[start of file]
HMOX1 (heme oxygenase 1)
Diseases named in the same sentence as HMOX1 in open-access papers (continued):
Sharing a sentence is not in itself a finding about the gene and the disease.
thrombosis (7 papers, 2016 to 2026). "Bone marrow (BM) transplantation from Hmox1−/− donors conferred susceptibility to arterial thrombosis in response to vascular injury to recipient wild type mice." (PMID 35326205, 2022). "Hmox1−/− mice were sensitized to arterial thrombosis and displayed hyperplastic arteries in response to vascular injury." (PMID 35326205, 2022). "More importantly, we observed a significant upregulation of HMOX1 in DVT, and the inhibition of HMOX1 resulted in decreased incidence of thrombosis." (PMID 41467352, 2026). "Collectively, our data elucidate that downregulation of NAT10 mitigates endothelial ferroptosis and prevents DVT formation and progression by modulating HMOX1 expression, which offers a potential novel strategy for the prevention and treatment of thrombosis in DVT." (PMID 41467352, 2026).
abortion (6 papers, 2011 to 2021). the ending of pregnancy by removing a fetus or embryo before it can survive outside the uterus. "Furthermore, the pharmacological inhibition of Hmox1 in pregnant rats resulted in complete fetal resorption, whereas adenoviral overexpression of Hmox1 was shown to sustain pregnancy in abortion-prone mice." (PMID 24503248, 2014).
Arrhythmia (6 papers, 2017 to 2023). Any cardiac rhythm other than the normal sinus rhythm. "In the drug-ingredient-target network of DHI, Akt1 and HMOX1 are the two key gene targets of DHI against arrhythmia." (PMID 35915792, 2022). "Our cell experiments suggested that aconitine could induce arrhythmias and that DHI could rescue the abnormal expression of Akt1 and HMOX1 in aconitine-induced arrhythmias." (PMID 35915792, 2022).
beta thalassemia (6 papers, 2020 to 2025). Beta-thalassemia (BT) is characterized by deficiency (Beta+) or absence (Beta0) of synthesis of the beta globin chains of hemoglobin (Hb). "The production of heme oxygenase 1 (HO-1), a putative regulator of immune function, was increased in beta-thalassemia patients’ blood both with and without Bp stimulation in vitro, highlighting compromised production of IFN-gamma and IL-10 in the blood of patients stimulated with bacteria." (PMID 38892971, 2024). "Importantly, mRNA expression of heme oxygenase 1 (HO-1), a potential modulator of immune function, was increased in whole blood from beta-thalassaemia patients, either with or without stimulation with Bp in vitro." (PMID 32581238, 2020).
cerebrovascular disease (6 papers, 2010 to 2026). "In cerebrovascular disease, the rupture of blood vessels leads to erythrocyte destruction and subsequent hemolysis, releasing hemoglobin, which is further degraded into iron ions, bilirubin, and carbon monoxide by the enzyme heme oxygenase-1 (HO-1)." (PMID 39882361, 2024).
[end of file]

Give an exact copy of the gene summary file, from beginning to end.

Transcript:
HMOX1 (heme oxygenase 1)
Diseases named in the same sentence as HMOX1 in open-access papers (continued):
Sharing a sentence is not in itself a finding about the gene and the disease.
thrombosis (7 papers, 2016 to 2026). "Bone marrow (BM) transplantation from Hmox1−/− donors conferred susceptibility to arterial thrombosis in response to vascular injury to recipient wild type mice." (PMID 35326205, 2022). "Hmox1−/− mice were sensitized to arterial thrombosis and displayed hyperplastic arteries in response to vascular injury." (PMID 35326205, 2022). "More importantly, we observed a significant upregulation of HMOX1 in DVT, and the inhibition of HMOX1 resulted in decreased incidence of thrombosis." (PMID 41467352, 2026). "Collectively, our data elucidate that downregulation of NAT10 mitigates endothelial ferroptosis and prevents DVT formation and progression by modulating HMOX1 expression, which offers a potential novel strategy for the prevention and treatment of thrombosis in DVT." (PMID 41467352, 2026).
abortion (6 papers, 2011 to 2021). the ending of pregnancy by removing a fetus or embryo before it can survive outside the uterus. "Furthermore, the pharmacological inhibition of Hmox1 in pregnant rats resulted in complete fetal resorption, whereas adenoviral overexpression of Hmox1 was shown to sustain pregnancy in abortion-prone mice." (PMID 24503248, 2014).
Arrhythmia (6 papers, 2017 to 2023). Any cardiac rhythm other than the normal sinus rhythm. "In the drug-ingredient-target network of DHI, Akt1 and HMOX1 are the two key gene targets of DHI against arrhythmia." (PMID 35915792, 2022). "Our cell experiments suggested that aconitine could induce arrhythmias and that DHI could rescue the abnormal expression of Akt1 and HMOX1 in aconitine-induced arrhythmias." (PMID 35915792, 2022).
beta thalassemia (6 papers, 2020 to 2025). Beta-thalassemia (BT) is characterized by deficiency (Beta+) or absence (Beta0) of synthesis of the beta globin chains of hemoglobin (Hb). "The production of heme oxygenase 1 (HO-1), a putative regulator of immune function, was increased in beta-thalassemia patients’ blood both with and without Bp stimulation in vitro, highlighting compromised production of IFN-gamma and IL-10 in the blood of patients stimulated with bacteria." (PMID 38892971, 2024). "Importantly, mRNA expression of heme oxygenase 1 (HO-1), a potential modulator of immune function, was increased in whole blood from beta-thalassaemia patients, either with or without stimulation with Bp in vitro." (PMID 32581238, 2020).
cerebrovascular disease (6 papers, 2010 to 2026). "In cerebrovascular disease, the rupture of blood vessels leads to erythrocyte destruction and subsequent hemolysis, releasing hemoglobin, which is further degraded into iron ions, bilirubin, and carbon monoxide by the enzyme heme oxygenase-1 (HO-1)." (PMID 39882361, 2024).